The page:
# Geometric derivation of wave equation

Please consider the following derivation of the wave equation:

Questions:

• I am just starting to learn about waves so this might be trivial. In the above, why are we interested in the transverse force which seems to be defined as the component of the tension force (which I am assuming is the force in the direction of the curve of the string) in the $f$ axis direction?
• Why is the wave equation modeled on the vertical displacement of this line segment under tension force?
• Lastly, is this supposed to model a fixed profile wave moving at a constant velocity? Or is the string supposed to change shape as a function of time? What is the geometric interpretation?

What you looking at is a small segment of the string which you will show will undergo oscillatory motion at right angles to the string in its position of rest.

So in the end you are looking at a transverse wave.

The curvature of the segment changes along its length and so there is a net force downwards acting on the segment trying to restore it to its equilibrium position.

As there is a net force downwards the segment accelerates downwards.

The segment that you are looking at is linked to adjacent segments of the string.

If the wave was travelling to the right then the motion of the segment to the left of the one you are considering would be advanced in phase and the the segment to the right would be retarded in phase relative to the segment under consideration.

So the diagram is indeed a wave profile, a snapshot of the string at an instant of time.

If you took the photograph a little later in time for a right travelling wave you would find the the segment to the right of the segment under consideration would look like the segment under consideration.

So as time goes on the string changes shape with each segment of the string undergoing oscillatory motion but with a progressive phase difference for adjacent segments along the string.

Some of your segments are highlighted in red and you will note that although you get the impression of a wave travelling to the right each of the rod dots is actually oscillating up and down.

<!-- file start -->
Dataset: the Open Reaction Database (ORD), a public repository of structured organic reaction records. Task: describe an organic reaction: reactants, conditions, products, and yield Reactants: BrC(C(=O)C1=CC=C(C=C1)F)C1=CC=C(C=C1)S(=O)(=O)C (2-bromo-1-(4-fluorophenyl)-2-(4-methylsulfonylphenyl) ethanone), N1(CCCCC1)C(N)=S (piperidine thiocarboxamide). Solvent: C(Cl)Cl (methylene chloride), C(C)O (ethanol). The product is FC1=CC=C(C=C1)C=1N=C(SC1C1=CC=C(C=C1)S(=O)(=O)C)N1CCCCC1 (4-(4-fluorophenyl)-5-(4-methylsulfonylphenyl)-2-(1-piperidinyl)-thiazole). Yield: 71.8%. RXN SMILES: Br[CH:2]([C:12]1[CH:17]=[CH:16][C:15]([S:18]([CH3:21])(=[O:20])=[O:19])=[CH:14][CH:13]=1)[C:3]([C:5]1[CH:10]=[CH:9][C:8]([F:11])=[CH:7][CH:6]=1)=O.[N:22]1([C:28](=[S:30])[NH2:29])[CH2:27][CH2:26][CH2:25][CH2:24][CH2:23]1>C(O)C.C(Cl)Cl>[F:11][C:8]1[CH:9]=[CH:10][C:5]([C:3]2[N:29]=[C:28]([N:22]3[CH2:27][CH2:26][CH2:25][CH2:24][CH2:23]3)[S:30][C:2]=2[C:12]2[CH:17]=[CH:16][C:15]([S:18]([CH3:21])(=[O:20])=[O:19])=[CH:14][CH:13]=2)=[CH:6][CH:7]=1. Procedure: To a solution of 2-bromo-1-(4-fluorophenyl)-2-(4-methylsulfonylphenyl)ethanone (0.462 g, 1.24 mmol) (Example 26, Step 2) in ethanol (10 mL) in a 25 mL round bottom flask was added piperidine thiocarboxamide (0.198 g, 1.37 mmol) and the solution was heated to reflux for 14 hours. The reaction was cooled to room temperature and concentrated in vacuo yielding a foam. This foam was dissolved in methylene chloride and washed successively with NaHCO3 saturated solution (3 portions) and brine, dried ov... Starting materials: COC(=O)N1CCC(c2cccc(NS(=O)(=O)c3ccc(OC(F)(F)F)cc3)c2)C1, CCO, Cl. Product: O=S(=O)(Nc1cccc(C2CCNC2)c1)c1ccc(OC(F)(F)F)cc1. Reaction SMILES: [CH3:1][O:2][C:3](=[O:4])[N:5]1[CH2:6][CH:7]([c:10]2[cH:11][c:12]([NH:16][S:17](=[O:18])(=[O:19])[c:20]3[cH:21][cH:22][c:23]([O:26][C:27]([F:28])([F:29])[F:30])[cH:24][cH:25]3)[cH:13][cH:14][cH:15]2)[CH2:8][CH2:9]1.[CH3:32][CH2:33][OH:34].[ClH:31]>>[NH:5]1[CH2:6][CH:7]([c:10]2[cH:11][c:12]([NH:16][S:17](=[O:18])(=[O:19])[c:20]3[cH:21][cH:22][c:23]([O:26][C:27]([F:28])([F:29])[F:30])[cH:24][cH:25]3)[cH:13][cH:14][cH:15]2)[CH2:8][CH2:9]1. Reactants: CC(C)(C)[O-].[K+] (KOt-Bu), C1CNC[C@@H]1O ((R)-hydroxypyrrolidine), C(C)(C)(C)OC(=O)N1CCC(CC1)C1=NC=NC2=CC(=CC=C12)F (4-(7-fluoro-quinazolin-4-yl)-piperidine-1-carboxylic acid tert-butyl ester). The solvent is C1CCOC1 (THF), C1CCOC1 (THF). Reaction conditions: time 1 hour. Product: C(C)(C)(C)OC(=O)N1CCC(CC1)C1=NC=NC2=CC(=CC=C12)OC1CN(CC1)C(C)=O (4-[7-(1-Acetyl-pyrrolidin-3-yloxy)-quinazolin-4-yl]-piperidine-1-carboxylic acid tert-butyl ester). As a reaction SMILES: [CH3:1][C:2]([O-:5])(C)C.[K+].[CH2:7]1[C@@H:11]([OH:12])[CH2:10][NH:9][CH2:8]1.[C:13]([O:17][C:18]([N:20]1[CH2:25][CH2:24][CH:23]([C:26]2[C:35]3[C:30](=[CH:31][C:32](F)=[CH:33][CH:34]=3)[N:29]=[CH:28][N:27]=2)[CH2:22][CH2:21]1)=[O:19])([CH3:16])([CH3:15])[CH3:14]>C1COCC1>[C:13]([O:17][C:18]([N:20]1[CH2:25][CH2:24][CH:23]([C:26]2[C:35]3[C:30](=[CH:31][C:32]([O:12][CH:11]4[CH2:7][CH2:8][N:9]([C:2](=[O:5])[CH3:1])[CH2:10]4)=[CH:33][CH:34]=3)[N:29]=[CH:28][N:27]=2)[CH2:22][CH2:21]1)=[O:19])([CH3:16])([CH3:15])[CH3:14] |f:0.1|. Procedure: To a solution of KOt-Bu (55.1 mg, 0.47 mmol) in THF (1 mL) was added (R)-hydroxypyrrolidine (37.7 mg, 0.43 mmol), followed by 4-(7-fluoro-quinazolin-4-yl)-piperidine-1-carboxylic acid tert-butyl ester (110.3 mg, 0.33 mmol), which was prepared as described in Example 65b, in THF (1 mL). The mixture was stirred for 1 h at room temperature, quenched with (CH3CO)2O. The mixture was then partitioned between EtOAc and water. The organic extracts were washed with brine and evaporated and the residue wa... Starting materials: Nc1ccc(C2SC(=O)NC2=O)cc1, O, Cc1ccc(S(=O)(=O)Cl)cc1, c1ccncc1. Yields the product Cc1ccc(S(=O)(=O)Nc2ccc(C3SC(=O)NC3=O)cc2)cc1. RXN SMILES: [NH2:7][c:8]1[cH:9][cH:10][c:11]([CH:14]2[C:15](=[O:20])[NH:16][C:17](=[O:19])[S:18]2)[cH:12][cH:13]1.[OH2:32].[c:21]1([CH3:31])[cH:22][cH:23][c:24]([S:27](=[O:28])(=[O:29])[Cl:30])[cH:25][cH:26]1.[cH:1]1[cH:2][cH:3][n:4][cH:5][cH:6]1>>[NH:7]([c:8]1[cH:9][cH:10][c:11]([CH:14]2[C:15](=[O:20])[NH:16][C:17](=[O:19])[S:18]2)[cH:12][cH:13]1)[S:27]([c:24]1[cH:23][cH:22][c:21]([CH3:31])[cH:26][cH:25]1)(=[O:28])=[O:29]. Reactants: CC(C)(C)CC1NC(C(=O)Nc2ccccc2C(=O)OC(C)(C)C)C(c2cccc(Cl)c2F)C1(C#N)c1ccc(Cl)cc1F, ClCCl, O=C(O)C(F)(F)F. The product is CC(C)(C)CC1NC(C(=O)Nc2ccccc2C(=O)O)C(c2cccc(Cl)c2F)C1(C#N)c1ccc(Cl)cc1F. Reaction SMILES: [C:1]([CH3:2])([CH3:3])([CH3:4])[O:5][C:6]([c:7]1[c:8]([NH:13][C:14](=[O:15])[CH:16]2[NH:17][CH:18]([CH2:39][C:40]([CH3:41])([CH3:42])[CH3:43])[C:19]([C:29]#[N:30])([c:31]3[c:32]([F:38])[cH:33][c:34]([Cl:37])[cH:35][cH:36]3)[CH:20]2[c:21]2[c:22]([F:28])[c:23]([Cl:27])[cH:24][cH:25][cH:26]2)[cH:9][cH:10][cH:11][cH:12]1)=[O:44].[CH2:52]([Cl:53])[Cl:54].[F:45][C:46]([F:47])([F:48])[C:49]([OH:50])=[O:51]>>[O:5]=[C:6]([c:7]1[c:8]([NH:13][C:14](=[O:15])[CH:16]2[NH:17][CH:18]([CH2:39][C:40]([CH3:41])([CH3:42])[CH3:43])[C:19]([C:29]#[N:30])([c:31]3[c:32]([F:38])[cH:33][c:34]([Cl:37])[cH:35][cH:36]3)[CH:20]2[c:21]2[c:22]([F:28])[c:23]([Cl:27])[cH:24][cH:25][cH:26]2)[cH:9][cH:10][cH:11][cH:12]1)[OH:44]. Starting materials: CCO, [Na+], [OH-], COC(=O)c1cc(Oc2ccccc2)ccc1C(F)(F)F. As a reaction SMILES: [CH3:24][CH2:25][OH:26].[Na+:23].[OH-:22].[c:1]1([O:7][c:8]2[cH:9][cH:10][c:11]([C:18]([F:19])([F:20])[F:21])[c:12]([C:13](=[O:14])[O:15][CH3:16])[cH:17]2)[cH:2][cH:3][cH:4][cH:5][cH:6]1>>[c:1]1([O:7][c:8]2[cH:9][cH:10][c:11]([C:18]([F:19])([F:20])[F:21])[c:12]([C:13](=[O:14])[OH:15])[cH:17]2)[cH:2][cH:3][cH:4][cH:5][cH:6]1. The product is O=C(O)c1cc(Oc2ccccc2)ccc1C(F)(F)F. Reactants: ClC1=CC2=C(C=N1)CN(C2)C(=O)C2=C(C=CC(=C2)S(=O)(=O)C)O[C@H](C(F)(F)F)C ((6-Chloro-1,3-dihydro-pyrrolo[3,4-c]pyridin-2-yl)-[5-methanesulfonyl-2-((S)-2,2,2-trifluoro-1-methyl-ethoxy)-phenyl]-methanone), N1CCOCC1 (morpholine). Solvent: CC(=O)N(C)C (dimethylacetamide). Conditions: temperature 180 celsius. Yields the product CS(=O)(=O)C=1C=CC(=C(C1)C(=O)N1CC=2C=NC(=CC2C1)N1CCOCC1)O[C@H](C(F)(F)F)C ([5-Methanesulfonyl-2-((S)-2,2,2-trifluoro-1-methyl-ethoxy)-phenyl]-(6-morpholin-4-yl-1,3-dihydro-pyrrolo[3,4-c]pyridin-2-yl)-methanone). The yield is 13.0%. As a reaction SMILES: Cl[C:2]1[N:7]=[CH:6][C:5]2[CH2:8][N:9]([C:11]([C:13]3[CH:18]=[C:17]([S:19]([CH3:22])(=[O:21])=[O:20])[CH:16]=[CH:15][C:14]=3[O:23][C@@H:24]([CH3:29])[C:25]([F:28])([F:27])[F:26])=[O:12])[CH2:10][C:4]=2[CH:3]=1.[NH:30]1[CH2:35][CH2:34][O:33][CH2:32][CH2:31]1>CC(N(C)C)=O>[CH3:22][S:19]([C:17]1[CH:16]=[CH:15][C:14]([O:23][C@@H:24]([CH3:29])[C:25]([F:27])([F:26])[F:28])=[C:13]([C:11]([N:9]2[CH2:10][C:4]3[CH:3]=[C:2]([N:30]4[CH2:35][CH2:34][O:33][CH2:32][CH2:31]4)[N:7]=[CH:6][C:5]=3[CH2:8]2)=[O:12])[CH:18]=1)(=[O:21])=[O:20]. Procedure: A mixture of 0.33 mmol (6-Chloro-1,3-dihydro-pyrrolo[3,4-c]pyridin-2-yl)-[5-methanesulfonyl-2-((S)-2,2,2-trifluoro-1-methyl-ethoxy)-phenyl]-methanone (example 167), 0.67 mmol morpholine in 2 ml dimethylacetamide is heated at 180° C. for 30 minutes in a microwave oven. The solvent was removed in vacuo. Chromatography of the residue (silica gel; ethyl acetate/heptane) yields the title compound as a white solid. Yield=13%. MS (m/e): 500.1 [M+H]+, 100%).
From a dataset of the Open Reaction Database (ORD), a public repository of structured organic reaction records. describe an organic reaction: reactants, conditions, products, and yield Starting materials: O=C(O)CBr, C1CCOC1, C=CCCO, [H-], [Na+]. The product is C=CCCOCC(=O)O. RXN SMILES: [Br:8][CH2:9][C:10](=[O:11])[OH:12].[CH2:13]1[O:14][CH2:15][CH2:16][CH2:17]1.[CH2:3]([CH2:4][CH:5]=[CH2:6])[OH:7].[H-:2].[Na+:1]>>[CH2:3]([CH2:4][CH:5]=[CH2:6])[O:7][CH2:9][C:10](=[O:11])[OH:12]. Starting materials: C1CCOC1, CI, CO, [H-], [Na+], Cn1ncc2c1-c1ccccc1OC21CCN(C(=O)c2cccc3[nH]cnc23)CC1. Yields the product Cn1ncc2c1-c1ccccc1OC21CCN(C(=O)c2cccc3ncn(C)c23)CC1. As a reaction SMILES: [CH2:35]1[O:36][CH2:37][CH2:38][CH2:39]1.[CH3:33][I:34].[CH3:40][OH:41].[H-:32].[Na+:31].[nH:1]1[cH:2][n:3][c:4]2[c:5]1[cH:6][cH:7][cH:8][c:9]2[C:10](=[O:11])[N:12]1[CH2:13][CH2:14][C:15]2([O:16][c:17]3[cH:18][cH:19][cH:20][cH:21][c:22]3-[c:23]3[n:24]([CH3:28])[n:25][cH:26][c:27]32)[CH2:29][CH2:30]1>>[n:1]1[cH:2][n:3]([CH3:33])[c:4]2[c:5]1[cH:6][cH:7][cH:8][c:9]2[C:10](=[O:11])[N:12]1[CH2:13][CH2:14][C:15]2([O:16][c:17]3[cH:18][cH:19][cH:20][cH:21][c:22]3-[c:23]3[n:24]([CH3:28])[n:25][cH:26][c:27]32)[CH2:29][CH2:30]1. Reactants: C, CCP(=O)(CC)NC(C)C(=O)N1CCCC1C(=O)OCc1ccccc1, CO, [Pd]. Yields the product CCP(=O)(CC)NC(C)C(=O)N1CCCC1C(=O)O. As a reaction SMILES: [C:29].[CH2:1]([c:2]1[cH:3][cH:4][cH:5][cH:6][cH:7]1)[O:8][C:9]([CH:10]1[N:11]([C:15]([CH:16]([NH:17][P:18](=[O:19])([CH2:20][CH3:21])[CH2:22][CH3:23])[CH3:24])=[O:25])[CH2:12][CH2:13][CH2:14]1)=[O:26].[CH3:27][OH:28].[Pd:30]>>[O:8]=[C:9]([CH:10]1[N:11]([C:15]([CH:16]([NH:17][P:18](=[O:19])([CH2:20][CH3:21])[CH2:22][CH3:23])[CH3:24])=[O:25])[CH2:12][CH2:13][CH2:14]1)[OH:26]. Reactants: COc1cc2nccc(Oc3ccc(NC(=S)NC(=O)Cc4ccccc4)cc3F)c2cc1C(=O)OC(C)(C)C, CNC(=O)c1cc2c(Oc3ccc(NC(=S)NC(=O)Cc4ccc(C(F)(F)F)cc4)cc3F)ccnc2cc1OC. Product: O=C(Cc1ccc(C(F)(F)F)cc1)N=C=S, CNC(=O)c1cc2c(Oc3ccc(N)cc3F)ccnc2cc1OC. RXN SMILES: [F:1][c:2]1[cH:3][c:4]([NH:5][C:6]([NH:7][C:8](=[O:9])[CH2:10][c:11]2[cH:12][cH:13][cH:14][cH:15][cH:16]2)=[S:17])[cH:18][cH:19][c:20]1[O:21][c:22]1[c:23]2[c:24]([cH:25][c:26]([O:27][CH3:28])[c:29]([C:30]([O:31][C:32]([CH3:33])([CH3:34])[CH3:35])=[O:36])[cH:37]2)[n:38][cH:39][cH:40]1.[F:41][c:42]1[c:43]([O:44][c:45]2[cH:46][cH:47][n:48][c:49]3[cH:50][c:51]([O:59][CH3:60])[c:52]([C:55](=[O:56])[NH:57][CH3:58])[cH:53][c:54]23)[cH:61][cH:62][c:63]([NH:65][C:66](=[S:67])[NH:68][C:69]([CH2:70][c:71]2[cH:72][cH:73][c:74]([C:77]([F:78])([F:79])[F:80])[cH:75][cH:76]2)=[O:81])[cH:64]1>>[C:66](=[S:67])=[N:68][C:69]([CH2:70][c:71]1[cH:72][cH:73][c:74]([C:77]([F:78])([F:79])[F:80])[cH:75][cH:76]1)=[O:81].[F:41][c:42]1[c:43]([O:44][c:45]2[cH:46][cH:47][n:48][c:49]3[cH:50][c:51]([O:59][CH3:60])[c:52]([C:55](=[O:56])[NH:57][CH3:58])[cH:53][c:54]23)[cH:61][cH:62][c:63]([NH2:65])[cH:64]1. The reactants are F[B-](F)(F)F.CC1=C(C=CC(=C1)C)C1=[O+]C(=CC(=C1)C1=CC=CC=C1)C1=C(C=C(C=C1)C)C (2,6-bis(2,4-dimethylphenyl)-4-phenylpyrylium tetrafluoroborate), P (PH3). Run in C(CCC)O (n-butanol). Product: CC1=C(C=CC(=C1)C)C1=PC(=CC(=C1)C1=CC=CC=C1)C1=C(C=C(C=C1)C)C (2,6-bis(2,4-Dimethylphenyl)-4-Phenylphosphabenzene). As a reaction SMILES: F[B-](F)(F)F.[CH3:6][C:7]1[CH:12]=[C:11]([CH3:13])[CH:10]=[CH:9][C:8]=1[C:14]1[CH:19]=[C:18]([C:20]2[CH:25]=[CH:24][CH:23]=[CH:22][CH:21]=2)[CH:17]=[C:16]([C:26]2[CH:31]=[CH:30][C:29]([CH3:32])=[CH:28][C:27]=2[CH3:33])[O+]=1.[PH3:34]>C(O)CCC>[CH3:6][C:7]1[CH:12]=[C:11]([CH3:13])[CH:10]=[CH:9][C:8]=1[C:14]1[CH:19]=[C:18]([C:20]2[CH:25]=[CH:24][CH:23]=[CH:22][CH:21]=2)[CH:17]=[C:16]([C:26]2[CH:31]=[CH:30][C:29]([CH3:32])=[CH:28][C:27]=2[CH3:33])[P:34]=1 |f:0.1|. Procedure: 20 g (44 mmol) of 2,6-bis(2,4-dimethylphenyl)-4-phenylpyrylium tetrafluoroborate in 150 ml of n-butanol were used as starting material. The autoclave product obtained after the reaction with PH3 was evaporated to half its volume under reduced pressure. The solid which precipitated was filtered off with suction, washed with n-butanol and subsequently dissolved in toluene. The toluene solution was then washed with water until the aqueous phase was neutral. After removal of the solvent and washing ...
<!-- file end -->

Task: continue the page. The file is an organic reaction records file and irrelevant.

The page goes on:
Also note that phase difference for dots either side of the red dots.
The diagram also shows you how a wavelength is defined.

• Thanks for your answer. - Please see comment to Nimrod above to confirm my definition of tension. - What do you mean by "it will undergo oscillatory motion at right angles to the string at rest", what exactly is at right angles to the string at rest? - To confirm my understanding, the magnitude of the tension at the end points of the segment is equal for all segments and all endpoints, but the direction changes according to the orientation of the string? – user100411 Jan 18 '17 at 12:51
• Imagine the line defined by the string when it is not oscillating. The direction of motion of the moving string will be at right angles to that line. One underlying assumption is that the displacements of the string are small enough so that the magnitude of the tension in the string is constant. The cos formula you quoted in your comment to @NimrodMorag is a small angle (small displacement of string) approximation noting that the second term in the expansion of the cos function will be proportional to theta squared. – Farcher Jan 18 '17 at 12:59
• Is my definition of tension fine? All I'm doing is taking the horizontal components of the tension defined in the figure (i.e. $T \cos \theta' - T \cos \theta = 0$). How is this equal to zero? I understand from the animation you provided why it should be, I just don't see how exactly we can conclude this mathematically? – user100411 Jan 18 '17 at 13:07
• For small $\theta$ and $\theta '$ the cosine of these angles is approximately one and so the net horizontal force on the segment is zero. – Farcher Jan 18 '17 at 13:17
• Have a look at this link. hyperphysics.phy-astr.gsu.edu/hbase/Waves/watwav2.html – Farcher Jan 18 '17 at 13:57
• The component of the tension in the $z$ direction will not cause movement, because it is equal at all points in both directions, so the net force is 0. However, the component perpendicular to $z$ creates a net force and through Newton's Second Law creates movement.

• The wave propogates in the $z$ direction, where the wave is an up and down movement of all points of the string. Imagine sea waves, the water doesn't travel forward with the wave, only* up and down.

• The solution for the wave equation is a function $f(z,t)$, so you can set $z_0$ and observe the up and down motion of this point in time. or set $t_0$ and observe the instantaneous profile of the wave at all points at this time. Here is a nice simulation I found online.

*mostly up and down, but for the sake of this example we can ignore tranverse motion.

• Thanks for your answer. A few questions. Would I be right in defining tension of the segment as a pair of vectors at the end points, pointing along the line segment but away from the line segment (as in the figure), hence the pair is of equal magnitude but different direction? Also, how do you know the $z$ components are equal in the direction as you state, i.e. how do you know that $\Delta_{z}F = T \cos \theta' = T \cos \theta = 0$, how do you know that? – user100411 Jan 18 '17 at 12:30
• They are not equal but motion of the string along z is neglected for small enough displacement. So we have only transverse waves here. – Žarko Tomičić Jan 18 '17 at 13:48
• @ŽarkoTomičić Okay thanks. Would you agree though that it is a bit misleading in the attachment, where they refer to the net vertical force as a 'transverse force'? It does contribute to the motion of the transverse wave but transverse I think would imply a horizontal force. What do you think? – user100411 Jan 18 '17 at 14:24